The census, per the constitution is done only every 10 years.

    The total number of foreign tourists at any one time is unlikely to be enough in any one state to make any significant difference. We are exceedingly unlikely to be faced with a significant surge in tourists in the middle of a census.

    The odds that we would be dealing with an invasion in the middle of a census is small, and would likely result in the census being delayed until the invasion was repelled (and it would be moot anyway if the invasion was successful).

    These objections are insignificant.

  • Vernon Depner||

    Section 2 of the 14th Amendment, which you have claimed settles this matter, refers only to "the whole number of persons", with untaxed Indians being the only exception. You admit there are other exceptions not explicitly stated—but only the ones YOU allow. Exceptions brought up by anyone else that you don't like are not allowed because...uh...well, they're different. As I said, a special pleading. You have failed to make a logical case against excluding illegal aliens based on the 14th Amendment.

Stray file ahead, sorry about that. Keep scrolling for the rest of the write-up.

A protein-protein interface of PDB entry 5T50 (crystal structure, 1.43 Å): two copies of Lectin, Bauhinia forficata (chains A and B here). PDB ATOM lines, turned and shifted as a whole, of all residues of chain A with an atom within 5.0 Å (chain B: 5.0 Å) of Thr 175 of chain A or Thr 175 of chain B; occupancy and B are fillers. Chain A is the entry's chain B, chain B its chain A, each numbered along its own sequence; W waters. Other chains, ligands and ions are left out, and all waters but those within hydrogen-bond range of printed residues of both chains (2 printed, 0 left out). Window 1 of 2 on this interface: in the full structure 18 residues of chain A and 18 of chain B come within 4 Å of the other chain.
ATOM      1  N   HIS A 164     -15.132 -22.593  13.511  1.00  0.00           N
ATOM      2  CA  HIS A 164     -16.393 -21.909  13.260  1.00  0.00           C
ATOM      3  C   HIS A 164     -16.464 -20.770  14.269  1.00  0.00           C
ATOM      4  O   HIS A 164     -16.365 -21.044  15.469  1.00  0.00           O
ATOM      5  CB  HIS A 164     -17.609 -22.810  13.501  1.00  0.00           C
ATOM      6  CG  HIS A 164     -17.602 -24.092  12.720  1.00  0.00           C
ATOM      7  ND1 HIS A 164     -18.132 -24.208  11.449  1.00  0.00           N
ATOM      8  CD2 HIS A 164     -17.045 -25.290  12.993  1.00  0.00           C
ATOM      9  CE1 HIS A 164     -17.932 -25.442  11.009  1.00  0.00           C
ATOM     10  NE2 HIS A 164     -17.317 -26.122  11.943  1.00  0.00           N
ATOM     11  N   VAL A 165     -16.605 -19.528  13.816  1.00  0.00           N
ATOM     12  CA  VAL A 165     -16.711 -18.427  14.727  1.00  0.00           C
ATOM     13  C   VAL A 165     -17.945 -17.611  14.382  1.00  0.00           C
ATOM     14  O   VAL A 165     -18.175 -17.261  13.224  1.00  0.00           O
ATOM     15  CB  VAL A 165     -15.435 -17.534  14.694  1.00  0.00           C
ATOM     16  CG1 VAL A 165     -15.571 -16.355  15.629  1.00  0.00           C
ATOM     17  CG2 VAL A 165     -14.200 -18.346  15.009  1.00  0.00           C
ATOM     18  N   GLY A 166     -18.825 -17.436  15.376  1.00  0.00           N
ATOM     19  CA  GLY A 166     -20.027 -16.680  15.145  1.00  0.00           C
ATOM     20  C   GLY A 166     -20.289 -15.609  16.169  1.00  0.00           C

• Elias Fakaname||

    Diplomats are distinguished. The others don't count as they are not legal residents of the US.

  • Rogers1234||

    Tourists are subject to our laws while here

  • Joe_JP||

    They are "persons" and it makes sense to count them since overall the representatives in Congress are there to handle the interests of "persons" in their district,including those who don't vote. Children don't vote either. In fact, back in the days, slaves were partially counted. They too were "persons" according to the Constitution.

  • Vernon Depner||

    Illegal aliens have no legitimate interest in the acts of Congress. Their wishes should NOT be represented in Congress.